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Elephant Exhibit May Expand at Brookfield

By Hanna Aronovich in Miscellaneous on Dec 20, 2006 4:46PM

logo.gifIt was less than two years ago that the Lincoln Park Zoo went elephant-free after the deaths of several of its elephants. Detroit Zoo no longer has an elephant exhibit either. Seems it might be growing more difficult to visit elephants in the Midwest.

However, Brookfield Zoo has plans to expand its elephant exhibit five times over, the Tribune reported earlier this week. The zoo intends to build a state-of-the-art indoor house and bring in four more elephants, for a total of six. Zoo Director Stuart Strahl told the Tribune the multimillion-dollar improvements would be part of a master plan to modernize the entire zoo. The plans are in the early stages, and about seven years from implementation.

Elephants in zoos — let alone zoos in cold-weather climates like Chicago — is still a heated debate. PETA has been pushing for an elephant-protection ordinance in Chicago, which would require each kept elephant have access to five indoor acres of space and five outdoor acres.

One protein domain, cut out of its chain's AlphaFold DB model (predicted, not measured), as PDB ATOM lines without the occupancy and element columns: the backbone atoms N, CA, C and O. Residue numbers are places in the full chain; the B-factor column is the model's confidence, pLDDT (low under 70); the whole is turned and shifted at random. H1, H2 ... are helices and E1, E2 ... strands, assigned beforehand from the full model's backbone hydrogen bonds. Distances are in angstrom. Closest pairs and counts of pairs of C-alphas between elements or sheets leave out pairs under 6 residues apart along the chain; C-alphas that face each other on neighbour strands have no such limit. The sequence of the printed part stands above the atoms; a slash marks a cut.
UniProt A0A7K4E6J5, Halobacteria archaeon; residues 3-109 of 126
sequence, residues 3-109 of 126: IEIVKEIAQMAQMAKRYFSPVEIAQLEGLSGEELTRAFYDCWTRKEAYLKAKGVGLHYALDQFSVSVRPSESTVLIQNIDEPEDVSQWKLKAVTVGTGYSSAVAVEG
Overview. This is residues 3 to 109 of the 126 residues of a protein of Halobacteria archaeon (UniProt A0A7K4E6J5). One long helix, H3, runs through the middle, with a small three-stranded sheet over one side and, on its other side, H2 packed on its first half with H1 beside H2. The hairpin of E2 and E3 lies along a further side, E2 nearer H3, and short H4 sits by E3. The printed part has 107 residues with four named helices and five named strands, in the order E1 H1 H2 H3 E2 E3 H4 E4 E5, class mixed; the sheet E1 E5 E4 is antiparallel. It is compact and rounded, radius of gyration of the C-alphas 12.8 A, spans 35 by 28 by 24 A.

Elephantwithflowers.jpgThe American Zoo and Aquarium Association’s more moderate standards of care, updated in 2003, require each elephant to have a minimum of 400 square feet of indoor space and 1,800 square feet of outdoor space.

The zoo’s current elephant enclosure for two elephants is a quarter-acre outside. The new space would be more than an acre — still significantly less than the elephant-protection ordinance guidelines. However, the size of the proposed exhibit would put Brookfield in the top 10 percent of North American zoos.

Dr. Elliot Katz, veterinarian and founder of In Defense of Animals, also maintains each elephant should have five acres of space for a decent quality of life in captivity. “For one acre to have six elephants or whatever is just totally inadequate and likely very abusive and will cause great suffering and pain to the elephants once their feet and joints start degenerating," Katz told the Tribune.

Strahl said zoos provide Americans in urban areas the opportunity to learn about the global environment. “We really need to connect people with wildlife by having wildlife present," he explained.

We think that’s a nice sentiment, and many zoos have wonderful conservation initiatives. However, when several animals die in a short span of time, and suffer along the way, perhaps those efforts are misguided.

On the plus side, Mary Jo Peters of St. Charles told the Tribune she and her children enjoy the elephants. “We'd come to see them, that's for sure," she said. “Elephants are always the first things we come to see.”

Well, as long as the kids are happy.